The delivery of A14 repair works which started today has been heavily criticised with diversion routes slammed as 'nonsensical and astonishing'.

The A14 repair works are taking place between Haughley at junction 47a and Tothill at junction 49, with a diversion which adds around 40 minutes onto people's journeys.

The project is part of a National Highways scheme to remove, reconstruct and resurface the road and overnight closures will finish on March 28.

Land agent Simon Pott has lived in the Bury St Edmunds area for the past 40 years.

East Anglian Daily Times: Land agent Simon Pott has lived in the Bury St Edmunds area for the past 40 years.Land agent Simon Pott has lived in the Bury St Edmunds area for the past 40 years. (Image: Sarah Lucy Brown, Newsquest)

He labelled the diversion plans as "nonsensical and astonishing", saying: "They're putting lorries through inadequate roads which is just going to cause chaos."

Mr Pott added: "I imagine this type of diversion is created by someone who has never been to Suffolk and is oblivious to whatever disastrous consequences might be created."

Pointing to the diversion being almost double the length of the closed stretch of road, Mr Pott theorised that many large lorries would try to find a short cut, using small villages as "rural rat-runs".

One such place is nearby Elmswell, which chairman of Elmswell Parish Council Fred Pallett says will soon descend into "absolute chaos".

"It's totally frustrating," he said.

"We've desperately been trying to get National Highways to engage with us.

"People make decisions from their desks, but we just ask that they please engage with the parish council from the beginning."

Councillor Pallet added that this situation would only worsen with the added pressure of the closure of one of the main roads through Elmswell for the next 14 weeks.

Earlier this year, National Highways contacted Bury St Edmunds MP Jo Churchill and the Suffolk Chamber of Commerce to inform them on the repairs project.

However, both parties claim that National Highways has failed to keep them informed of the changing timescales and mitigation proposals.

East Anglian Daily Times: Suffolk Chamber of Commerce's head of public affairs, Paul Simon.Suffolk Chamber of Commerce's head of public affairs, Paul Simon. (Image: Suffolk Chamber of Commerce)

Paul Simon, Suffolk Chamber's head of public affairs, said: "When we met with National Highways we asked to be kept proactively up-to-date with the programme. This has not happened.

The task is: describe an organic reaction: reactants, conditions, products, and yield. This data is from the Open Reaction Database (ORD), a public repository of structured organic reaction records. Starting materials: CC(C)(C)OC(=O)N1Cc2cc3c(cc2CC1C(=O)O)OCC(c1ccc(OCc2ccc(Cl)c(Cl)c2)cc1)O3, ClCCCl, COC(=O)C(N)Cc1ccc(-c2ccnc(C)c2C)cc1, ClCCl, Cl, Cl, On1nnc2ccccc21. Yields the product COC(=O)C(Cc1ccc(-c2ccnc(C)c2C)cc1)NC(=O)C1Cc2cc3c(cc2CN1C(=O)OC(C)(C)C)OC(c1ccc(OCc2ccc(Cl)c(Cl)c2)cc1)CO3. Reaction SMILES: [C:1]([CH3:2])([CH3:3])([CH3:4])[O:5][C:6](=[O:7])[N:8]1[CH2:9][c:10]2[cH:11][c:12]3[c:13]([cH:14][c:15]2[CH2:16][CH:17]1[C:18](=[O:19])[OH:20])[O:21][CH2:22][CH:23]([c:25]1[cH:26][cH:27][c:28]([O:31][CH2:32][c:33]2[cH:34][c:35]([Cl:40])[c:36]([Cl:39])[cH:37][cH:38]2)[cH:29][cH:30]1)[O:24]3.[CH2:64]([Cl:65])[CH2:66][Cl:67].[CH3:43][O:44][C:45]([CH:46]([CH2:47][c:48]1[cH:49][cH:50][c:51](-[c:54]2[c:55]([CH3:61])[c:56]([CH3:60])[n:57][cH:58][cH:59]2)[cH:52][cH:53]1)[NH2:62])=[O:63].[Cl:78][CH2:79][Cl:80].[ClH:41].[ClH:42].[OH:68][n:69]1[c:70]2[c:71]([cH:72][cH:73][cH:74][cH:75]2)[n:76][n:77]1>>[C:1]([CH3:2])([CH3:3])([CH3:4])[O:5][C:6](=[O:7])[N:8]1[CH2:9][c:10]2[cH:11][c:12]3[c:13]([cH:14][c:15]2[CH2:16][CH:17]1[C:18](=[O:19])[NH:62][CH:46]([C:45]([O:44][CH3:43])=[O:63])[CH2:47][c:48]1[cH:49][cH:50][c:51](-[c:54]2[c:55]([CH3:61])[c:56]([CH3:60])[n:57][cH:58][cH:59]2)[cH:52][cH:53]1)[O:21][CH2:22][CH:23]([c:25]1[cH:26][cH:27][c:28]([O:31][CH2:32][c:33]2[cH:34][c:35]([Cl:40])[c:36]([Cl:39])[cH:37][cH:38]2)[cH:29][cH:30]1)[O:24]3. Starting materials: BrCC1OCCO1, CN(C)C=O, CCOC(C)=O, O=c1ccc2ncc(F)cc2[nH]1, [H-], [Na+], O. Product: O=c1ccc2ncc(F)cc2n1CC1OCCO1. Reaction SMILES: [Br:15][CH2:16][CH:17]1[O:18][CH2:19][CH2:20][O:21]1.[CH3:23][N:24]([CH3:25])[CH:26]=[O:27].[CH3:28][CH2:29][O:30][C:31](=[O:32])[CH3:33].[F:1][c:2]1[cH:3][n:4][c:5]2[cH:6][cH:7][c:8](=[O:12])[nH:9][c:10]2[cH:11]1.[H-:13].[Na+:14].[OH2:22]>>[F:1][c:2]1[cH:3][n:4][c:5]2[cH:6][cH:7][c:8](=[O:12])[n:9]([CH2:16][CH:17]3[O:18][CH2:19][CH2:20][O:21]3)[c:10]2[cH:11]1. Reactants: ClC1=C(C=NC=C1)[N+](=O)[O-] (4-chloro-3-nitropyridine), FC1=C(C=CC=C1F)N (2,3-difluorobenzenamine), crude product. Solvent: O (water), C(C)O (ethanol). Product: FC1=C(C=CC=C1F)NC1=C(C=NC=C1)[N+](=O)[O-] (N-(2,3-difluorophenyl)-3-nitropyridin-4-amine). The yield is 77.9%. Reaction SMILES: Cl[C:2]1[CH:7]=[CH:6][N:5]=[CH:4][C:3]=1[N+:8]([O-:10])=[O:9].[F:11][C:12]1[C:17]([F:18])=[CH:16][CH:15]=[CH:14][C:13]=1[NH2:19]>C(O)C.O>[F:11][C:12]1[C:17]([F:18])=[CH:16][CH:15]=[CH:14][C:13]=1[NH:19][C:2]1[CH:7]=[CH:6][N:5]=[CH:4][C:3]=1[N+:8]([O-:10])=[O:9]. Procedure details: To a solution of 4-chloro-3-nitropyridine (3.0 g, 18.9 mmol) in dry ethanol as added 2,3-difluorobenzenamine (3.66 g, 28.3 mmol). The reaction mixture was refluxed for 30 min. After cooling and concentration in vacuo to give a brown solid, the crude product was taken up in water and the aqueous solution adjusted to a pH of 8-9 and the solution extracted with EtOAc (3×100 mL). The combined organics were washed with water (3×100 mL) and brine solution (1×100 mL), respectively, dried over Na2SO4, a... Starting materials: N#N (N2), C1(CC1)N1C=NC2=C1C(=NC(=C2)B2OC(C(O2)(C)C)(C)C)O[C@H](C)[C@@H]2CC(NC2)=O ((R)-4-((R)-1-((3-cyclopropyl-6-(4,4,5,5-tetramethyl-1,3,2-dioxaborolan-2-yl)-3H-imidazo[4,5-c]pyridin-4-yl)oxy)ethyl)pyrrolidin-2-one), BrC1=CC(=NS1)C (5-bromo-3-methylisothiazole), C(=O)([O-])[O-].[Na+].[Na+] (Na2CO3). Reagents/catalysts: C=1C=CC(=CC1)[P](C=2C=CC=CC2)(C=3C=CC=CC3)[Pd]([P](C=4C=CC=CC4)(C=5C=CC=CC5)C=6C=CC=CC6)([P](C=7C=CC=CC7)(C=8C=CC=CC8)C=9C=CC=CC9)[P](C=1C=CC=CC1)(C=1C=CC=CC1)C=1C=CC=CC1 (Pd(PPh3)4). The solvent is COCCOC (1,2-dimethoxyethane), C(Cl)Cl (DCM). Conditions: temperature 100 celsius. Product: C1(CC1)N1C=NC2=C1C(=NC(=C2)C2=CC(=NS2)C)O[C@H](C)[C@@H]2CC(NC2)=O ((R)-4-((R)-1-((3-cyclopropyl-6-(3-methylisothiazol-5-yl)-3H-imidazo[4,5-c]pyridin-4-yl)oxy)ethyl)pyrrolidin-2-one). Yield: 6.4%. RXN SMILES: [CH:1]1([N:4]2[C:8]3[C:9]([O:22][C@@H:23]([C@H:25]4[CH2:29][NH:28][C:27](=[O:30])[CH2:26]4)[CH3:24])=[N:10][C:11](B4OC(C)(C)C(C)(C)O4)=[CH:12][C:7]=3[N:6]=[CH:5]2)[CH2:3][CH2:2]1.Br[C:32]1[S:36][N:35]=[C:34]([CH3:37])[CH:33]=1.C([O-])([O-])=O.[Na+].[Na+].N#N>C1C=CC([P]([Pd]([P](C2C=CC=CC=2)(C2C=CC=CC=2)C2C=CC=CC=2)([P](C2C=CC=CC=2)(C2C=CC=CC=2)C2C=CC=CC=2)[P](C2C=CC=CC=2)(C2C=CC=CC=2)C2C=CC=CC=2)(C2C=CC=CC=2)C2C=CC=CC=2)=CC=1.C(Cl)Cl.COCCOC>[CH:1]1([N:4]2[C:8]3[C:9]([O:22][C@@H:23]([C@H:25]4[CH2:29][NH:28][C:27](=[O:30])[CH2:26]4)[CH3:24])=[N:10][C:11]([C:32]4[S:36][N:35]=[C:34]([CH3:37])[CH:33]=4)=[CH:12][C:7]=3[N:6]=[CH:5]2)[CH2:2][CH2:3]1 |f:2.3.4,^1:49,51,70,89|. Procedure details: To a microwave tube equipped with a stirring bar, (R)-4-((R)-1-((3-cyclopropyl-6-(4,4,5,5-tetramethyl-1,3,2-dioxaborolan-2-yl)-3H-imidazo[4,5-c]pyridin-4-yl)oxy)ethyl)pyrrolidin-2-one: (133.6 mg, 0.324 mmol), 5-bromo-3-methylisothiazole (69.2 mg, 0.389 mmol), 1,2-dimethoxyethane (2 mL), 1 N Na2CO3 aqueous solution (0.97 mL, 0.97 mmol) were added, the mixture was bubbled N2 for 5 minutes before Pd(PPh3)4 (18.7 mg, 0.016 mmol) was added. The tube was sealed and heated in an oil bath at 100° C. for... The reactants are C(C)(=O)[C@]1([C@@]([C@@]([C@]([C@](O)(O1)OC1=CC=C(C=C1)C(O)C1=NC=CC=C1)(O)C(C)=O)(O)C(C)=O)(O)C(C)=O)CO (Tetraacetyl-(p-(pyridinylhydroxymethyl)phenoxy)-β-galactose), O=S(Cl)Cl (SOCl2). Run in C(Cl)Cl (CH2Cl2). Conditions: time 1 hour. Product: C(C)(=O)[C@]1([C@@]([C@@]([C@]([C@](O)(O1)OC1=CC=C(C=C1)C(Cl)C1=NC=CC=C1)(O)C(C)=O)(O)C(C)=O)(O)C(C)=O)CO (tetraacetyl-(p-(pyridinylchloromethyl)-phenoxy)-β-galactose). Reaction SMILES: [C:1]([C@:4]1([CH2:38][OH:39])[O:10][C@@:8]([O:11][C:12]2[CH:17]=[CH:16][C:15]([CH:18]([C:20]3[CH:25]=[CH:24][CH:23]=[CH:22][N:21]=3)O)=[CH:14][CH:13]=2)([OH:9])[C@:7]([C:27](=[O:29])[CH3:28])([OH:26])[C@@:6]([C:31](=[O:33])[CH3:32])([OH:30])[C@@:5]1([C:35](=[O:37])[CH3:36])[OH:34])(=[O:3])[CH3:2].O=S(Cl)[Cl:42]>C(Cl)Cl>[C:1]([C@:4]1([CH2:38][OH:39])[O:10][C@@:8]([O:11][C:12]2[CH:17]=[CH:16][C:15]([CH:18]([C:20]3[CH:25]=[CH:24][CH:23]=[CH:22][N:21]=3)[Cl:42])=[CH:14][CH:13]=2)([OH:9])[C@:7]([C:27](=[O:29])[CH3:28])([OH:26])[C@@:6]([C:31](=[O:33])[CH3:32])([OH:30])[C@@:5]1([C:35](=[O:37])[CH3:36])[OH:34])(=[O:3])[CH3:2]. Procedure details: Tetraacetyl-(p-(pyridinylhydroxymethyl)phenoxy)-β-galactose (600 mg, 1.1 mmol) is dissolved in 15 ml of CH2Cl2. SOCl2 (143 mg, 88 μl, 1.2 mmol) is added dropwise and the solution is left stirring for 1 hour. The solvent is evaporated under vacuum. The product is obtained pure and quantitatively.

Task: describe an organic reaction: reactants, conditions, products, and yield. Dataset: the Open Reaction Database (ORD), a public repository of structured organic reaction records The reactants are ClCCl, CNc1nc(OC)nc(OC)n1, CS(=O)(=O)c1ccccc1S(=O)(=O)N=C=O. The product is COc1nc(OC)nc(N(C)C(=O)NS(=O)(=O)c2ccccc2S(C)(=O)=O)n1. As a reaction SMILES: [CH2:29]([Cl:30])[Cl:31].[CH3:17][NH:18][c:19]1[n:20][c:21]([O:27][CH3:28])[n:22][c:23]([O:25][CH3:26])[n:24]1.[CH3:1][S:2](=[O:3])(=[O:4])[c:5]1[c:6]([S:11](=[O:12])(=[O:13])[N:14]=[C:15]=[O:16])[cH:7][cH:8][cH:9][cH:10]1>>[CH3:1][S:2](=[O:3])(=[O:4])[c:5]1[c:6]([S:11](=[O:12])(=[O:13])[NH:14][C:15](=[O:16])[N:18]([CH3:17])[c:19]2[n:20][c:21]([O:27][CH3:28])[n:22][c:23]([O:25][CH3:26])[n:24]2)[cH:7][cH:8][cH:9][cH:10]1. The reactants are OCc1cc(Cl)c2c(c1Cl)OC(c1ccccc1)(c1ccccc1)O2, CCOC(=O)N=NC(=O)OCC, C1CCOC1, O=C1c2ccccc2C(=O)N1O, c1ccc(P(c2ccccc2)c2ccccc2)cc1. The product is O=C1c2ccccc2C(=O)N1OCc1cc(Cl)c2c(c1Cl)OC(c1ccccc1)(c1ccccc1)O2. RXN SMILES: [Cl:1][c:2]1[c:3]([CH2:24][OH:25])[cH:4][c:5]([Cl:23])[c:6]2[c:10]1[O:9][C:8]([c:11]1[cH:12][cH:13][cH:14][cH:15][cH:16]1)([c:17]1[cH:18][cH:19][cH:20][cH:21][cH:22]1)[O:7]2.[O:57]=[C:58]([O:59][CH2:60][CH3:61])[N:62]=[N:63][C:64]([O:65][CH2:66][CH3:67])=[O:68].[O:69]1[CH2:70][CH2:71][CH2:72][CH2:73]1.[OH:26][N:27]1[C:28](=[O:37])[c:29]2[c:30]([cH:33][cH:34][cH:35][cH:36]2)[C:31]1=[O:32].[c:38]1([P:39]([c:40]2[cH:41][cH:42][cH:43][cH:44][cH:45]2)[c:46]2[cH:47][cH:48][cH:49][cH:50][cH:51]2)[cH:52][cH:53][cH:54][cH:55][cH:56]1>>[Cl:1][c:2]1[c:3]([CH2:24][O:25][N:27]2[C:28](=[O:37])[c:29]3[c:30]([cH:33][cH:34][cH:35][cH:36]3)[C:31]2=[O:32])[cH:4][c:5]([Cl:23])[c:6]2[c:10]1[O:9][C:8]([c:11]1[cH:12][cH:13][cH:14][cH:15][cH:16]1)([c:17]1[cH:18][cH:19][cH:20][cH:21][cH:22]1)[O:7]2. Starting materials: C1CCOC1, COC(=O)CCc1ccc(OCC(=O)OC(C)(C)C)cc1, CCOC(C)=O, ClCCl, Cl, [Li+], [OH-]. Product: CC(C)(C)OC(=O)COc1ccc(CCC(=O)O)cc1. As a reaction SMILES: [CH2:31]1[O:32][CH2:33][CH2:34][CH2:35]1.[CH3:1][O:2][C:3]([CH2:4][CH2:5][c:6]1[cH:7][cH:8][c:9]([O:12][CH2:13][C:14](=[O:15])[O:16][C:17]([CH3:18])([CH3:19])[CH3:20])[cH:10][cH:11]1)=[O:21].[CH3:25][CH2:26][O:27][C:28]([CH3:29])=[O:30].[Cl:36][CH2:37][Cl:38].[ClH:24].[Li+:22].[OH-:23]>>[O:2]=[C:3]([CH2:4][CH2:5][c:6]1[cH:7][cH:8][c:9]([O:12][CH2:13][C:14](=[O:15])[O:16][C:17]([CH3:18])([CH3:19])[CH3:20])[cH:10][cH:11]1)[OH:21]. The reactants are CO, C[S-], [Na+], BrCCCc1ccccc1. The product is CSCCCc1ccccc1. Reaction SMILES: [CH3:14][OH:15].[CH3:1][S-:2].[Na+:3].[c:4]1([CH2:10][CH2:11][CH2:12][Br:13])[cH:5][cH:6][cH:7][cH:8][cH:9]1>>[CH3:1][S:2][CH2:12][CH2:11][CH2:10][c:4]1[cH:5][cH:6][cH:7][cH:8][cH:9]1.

"We were also promised information as to how the project's negative impact on businesses could be mitigated. Again, this has not happened.

He added: "With their poor communications and lack of planning, National Highways risk hurting the prospects and increasing the costs of local businesses.

"This is not good enough."

East Anglian Daily Times: Bury St Edmunds MP Jo Churchill.Bury St Edmunds MP Jo Churchill. (Image: Gregg Brown, Newsquest)

Ms Churchill echoed these concerns, saying National Highways "failed even to give the basic courtesy of responding to correspondence which outlined ideas put forward by constituents and my office."

The Bury St Edmunds MP said she asked the organisation to look at funding community speed-watch programmes within the diversion zone, but she was again ignored.

Ms Churchill added: "Whilst we all appreciate the works are needed, the methods of communication and planning are of concern and need to improve swiftly."

Ms Churchill and Suffolk Chamber are calling for an urgent meeting with senior National Highways executives to address their concerns.

A spokesman for National Highways said that they understood living near roadworks was "not easy" but, once installed, the contraflow system would allow them to keep the A14 open while they undertook the upgrade, minimising disruption for motorists.

They added: "We have carried out an intensive communication and engagement campaign to encourage drivers to stick to the approved diversion route, which has been chosen as it's best suited to handle the flows of traffic experienced on the A14.

"The diversion route has been agreed with the local authorities and emergency services, and is clearly signposted. 

"We have also raised awareness of the overnight closures via our website, the local media, resident letters and publication information events."